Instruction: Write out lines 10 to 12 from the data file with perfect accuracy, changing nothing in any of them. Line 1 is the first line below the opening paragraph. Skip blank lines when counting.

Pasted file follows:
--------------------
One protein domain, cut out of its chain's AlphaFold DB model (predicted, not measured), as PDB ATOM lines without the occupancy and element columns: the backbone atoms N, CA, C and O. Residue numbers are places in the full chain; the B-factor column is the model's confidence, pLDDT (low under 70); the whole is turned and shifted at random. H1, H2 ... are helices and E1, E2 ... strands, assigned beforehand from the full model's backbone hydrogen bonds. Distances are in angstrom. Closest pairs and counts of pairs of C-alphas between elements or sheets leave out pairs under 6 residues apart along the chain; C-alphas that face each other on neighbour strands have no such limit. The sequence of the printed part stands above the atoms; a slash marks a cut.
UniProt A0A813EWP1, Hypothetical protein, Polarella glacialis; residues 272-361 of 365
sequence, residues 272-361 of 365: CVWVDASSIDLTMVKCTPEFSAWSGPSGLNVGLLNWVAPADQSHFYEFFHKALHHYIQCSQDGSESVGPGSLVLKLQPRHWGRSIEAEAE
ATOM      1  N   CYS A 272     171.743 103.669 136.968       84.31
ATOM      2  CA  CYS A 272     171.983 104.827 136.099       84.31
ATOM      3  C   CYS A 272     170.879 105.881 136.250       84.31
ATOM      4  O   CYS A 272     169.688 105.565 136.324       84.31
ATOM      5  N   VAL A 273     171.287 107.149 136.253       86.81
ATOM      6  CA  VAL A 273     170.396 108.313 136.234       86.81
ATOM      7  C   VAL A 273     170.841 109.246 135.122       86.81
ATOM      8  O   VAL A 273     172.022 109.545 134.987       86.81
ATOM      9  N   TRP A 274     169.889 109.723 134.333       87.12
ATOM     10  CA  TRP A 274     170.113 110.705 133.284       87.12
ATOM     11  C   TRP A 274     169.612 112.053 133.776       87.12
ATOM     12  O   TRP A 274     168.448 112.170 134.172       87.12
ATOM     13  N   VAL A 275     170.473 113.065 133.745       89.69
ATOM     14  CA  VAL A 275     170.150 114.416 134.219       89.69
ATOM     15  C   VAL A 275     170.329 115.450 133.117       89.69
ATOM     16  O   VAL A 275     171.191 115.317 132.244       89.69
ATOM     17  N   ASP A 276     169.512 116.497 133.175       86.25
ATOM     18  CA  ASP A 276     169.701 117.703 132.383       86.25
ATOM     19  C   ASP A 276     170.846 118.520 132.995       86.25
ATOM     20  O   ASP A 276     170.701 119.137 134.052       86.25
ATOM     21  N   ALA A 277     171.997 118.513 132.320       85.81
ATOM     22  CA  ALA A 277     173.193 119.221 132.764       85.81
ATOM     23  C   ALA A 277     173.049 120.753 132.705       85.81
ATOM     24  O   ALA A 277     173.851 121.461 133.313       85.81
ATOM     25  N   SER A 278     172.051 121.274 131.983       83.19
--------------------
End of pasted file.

ATOM      8  O   VAL A 273     172.022 109.545 134.987       86.81
ATOM      9  N   TRP A 274     169.889 109.723 134.333       87.12
ATOM     10  CA  TRP A 274     170.113 110.705 133.284       87.12